This November, North Carolina voters will decide on a constitutional amendment to lower the state’s cap on income taxes to 7 percent from its current level of 10 percent.
Lowering the cap will not actually result in a tax decrease; the personal income tax is a flat rate of 5.499 percent and the corporate income tax is currently 3 percent. Both rates are scheduled to decrease in 2019. If adopted, the amendment would protect taxpayers from future rate increases past 7 percent.
This is a needed protection; you do not have to go back far into North Carolina’s history to see both income tax rates above 7 percent. The highest personal income tax rate was 8.25 percent from 2001 to 2006.
Critics of the proposed amendment say that lowering the cap would threaten the state’s fiscal stability during recessions. This assertion is based in part on the flawed premise that a state should raise revenue, instead of cut spending, during recessions. It also overlooks the common-sense measure of setting aside funds during flush economic times in anticipation of the next recession.
Senator Floyd McKissick (D-Durham), at a recent event sponsored by the left-wing blog NC Policy Watch, pointed to the 2008 recession as evidence that the income tax cap “is problematic in terms of giving the flexibility to help the state of North Carolina out in years to come if we face another recession.”
What the Left fails to acknowledge is that liberal Democrats controlled the state government leading up to 2008. Their high-tax, high-spend policies did not position the state to adequately handle the downturn. Indeed, such policies served to make the budget crisis worse.
McKissick goes on to say that it is short-sighted to lower the income tax cap. This could not be further from the truth when you look at how the state has historically handled recessions through not-so-temporary tax increases.
North Carolina’s tax history demonstrates that “temporary” tax increases passed during economic recessions often persist into economic recoveries. As the economy improves, revenue increases dramatically under the heightened tax rates. This drives up spending commitments to unsustainable levels, compounds the next recession’s revenue shortfalls, and leads to more tax increases. It is a vicious cycle that comes at the detriment of North Carolina citizens.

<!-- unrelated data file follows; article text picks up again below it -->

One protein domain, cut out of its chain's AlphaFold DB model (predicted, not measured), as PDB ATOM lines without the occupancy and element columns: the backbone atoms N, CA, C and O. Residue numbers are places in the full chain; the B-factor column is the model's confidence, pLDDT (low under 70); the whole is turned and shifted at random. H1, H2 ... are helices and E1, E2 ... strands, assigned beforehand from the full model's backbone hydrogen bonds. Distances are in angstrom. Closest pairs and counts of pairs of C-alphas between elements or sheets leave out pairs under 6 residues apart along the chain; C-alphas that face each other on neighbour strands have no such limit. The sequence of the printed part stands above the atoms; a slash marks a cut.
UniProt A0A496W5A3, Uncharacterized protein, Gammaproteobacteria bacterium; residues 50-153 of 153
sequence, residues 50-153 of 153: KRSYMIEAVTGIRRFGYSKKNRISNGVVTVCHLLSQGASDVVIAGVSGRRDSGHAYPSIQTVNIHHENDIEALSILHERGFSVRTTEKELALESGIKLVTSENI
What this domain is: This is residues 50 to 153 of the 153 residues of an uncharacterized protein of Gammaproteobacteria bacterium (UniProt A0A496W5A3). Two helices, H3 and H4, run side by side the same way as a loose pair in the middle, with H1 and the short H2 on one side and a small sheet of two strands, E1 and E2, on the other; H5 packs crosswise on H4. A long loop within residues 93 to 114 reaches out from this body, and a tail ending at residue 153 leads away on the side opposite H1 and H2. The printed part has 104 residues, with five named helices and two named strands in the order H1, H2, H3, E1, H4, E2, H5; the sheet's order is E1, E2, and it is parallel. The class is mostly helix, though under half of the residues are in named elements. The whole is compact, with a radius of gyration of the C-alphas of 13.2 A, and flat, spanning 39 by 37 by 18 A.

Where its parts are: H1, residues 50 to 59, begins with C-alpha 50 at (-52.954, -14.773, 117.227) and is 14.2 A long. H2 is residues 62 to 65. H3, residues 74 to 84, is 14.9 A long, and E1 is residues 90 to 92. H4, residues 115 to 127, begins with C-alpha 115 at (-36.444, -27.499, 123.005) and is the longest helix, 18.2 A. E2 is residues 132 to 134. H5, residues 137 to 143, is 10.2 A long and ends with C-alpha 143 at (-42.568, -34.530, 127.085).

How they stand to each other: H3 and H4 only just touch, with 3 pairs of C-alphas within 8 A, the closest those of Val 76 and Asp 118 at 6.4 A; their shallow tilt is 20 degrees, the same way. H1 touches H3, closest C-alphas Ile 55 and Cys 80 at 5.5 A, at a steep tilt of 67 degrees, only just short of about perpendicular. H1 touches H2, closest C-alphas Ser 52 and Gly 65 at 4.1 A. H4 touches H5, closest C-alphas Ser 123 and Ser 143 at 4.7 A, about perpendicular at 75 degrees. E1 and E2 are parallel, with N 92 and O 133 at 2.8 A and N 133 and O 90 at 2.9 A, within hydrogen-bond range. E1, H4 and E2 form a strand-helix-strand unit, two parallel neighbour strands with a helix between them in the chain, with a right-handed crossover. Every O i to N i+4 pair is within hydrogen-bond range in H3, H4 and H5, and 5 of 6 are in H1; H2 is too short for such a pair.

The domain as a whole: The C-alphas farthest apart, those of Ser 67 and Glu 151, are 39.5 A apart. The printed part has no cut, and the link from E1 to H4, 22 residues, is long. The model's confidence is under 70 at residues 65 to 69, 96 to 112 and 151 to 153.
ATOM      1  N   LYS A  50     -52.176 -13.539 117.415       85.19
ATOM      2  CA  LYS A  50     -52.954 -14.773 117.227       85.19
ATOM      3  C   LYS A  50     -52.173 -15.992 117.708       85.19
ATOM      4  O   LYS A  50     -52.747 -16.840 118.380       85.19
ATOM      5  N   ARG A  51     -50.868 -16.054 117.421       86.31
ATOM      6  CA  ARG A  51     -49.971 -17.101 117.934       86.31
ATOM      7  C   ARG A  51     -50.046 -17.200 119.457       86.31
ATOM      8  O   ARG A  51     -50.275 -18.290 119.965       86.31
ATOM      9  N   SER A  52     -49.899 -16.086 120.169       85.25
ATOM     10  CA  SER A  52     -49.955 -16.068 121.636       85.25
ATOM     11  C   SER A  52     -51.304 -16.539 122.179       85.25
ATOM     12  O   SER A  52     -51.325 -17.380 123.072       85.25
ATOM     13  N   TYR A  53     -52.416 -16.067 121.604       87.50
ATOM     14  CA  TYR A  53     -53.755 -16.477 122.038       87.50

This pattern was evident during Governor Cooper’s time in the General Assembly in the 1980s and 90s. The trend continued into the 2000s and came to a breaking point with the 2008 recession. Years of undisciplined spending left the state ill-positioned to respond to the financial downturn. Among the mitigating circumstances was the virtual non-existence of a “Rainy Day” fund, as liberal leaders refused to set aside money in spite of years of significant budget surpluses.
In recent years, the state has shifted away from the progressive cycle of perpetual tax increases and overspending. The General Assembly lowered both income tax rates in 2013 and continues to do so. The state has cultivated its rainy day fund to $1.8 billion. The state should continue to move forward with fiscal responsibility. This means looking for ways to spend taxpayer money more efficiently on core government services and continuing investment in the state’s rainy day fund to enable budget writers to weather future recessions without resorting to tax hikes.
Far from being short-sighted, the proposed constitutional amendment illustrates the foresight on the part of state policymakers to acknowledge that future legislators could easily fall back into the old cycle if appropriate limitations are not enacted. Lowering the constitutional tax cap is an opportunity for North Carolina citizens to protect themselves against that threat and keep the state moving in the direction of fiscal responsibility.